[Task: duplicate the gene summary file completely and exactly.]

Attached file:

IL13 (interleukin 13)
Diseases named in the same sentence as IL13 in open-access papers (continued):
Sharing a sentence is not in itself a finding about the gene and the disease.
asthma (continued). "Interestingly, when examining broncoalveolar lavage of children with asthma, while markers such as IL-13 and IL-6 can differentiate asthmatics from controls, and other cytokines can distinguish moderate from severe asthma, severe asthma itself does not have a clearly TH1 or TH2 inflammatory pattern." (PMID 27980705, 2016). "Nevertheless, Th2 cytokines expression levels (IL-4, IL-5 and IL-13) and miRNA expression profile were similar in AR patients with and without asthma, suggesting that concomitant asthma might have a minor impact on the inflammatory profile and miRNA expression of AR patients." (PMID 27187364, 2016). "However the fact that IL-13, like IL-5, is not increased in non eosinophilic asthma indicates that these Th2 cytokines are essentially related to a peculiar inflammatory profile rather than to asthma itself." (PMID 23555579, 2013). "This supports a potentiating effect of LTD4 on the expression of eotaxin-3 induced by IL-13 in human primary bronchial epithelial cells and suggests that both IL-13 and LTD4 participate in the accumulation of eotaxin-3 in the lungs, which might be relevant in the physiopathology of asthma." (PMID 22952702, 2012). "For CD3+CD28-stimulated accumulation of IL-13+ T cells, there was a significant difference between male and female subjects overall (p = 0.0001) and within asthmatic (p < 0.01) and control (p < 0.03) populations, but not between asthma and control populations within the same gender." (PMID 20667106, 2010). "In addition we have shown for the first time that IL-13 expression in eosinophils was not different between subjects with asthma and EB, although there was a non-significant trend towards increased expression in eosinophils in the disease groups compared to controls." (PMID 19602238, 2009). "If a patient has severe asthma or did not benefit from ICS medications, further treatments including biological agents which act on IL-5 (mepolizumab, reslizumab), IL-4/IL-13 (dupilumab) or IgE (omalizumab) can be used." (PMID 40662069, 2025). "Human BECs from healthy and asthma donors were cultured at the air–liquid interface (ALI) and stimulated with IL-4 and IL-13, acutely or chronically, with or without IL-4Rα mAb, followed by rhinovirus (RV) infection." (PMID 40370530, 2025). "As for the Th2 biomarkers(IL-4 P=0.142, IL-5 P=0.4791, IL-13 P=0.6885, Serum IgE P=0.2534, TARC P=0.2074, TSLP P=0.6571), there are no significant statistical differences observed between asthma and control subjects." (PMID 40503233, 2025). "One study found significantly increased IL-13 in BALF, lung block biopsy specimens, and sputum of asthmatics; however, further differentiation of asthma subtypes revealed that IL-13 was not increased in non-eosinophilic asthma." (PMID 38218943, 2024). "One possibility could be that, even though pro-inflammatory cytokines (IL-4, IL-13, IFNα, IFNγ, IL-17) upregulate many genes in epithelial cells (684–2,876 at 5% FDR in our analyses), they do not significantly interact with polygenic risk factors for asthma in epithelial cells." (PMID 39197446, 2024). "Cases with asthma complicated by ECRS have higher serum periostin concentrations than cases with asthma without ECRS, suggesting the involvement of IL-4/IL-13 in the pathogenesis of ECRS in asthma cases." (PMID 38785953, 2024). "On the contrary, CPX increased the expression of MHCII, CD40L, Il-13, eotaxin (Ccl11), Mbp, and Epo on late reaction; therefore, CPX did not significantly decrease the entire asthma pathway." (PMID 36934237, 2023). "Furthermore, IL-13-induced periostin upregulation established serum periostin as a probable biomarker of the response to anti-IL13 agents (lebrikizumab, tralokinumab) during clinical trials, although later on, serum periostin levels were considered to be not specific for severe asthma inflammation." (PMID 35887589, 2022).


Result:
IL13 (interleukin 13)
Diseases named in the same sentence as IL13 in open-access papers (continued):
Sharing a sentence is not in itself a finding about the gene and the disease.
asthma (continued). "Interestingly, when examining broncoalveolar lavage of children with asthma, while markers such as IL-13 and IL-6 can differentiate asthmatics from controls, and other cytokines can distinguish moderate from severe asthma, severe asthma itself does not have a clearly TH1 or TH2 inflammatory pattern." (PMID 27980705, 2016). "Nevertheless, Th2 cytokines expression levels (IL-4, IL-5 and IL-13) and miRNA expression profile were similar in AR patients with and without asthma, suggesting that concomitant asthma might have a minor impact on the inflammatory profile and miRNA expression of AR patients." (PMID 27187364, 2016). "However the fact that IL-13, like IL-5, is not increased in non eosinophilic asthma indicates that these Th2 cytokines are essentially related to a peculiar inflammatory profile rather than to asthma itself." (PMID 23555579, 2013). "This supports a potentiating effect of LTD4 on the expression of eotaxin-3 induced by IL-13 in human primary bronchial epithelial cells and suggests that both IL-13 and LTD4 participate in the accumulation of eotaxin-3 in the lungs, which might be relevant in the physiopathology of asthma." (PMID 22952702, 2012). "For CD3+CD28-stimulated accumulation of IL-13+ T cells, there was a significant difference between male and female subjects overall (p = 0.0001) and within asthmatic (p < 0.01) and control (p < 0.03) populations, but not between asthma and control populations within the same gender." (PMID 20667106, 2010). "In addition we have shown for the first time that IL-13 expression in eosinophils was not different between subjects with asthma and EB, although there was a non-significant trend towards increased expression in eosinophils in the disease groups compared to controls." (PMID 19602238, 2009). "If a patient has severe asthma or did not benefit from ICS medications, further treatments including biological agents which act on IL-5 (mepolizumab, reslizumab), IL-4/IL-13 (dupilumab) or IgE (omalizumab) can be used." (PMID 40662069, 2025). "Human BECs from healthy and asthma donors were cultured at the air–liquid interface (ALI) and stimulated with IL-4 and IL-13, acutely or chronically, with or without IL-4Rα mAb, followed by rhinovirus (RV) infection." (PMID 40370530, 2025). "As for the Th2 biomarkers(IL-4 P=0.142, IL-5 P=0.4791, IL-13 P=0.6885, Serum IgE P=0.2534, TARC P=0.2074, TSLP P=0.6571), there are no significant statistical differences observed between asthma and control subjects." (PMID 40503233, 2025). "One study found significantly increased IL-13 in BALF, lung block biopsy specimens, and sputum of asthmatics; however, further differentiation of asthma subtypes revealed that IL-13 was not increased in non-eosinophilic asthma." (PMID 38218943, 2024). "One possibility could be that, even though pro-inflammatory cytokines (IL-4, IL-13, IFNα, IFNγ, IL-17) upregulate many genes in epithelial cells (684–2,876 at 5% FDR in our analyses), they do not significantly interact with polygenic risk factors for asthma in epithelial cells." (PMID 39197446, 2024). "Cases with asthma complicated by ECRS have higher serum periostin concentrations than cases with asthma without ECRS, suggesting the involvement of IL-4/IL-13 in the pathogenesis of ECRS in asthma cases." (PMID 38785953, 2024). "On the contrary, CPX increased the expression of MHCII, CD40L, Il-13, eotaxin (Ccl11), Mbp, and Epo on late reaction; therefore, CPX did not significantly decrease the entire asthma pathway." (PMID 36934237, 2023). "Furthermore, IL-13-induced periostin upregulation established serum periostin as a probable biomarker of the response to anti-IL13 agents (lebrikizumab, tralokinumab) during clinical trials, although later on, serum periostin levels were considered to be not specific for severe asthma inflammation." (PMID 35887589, 2022).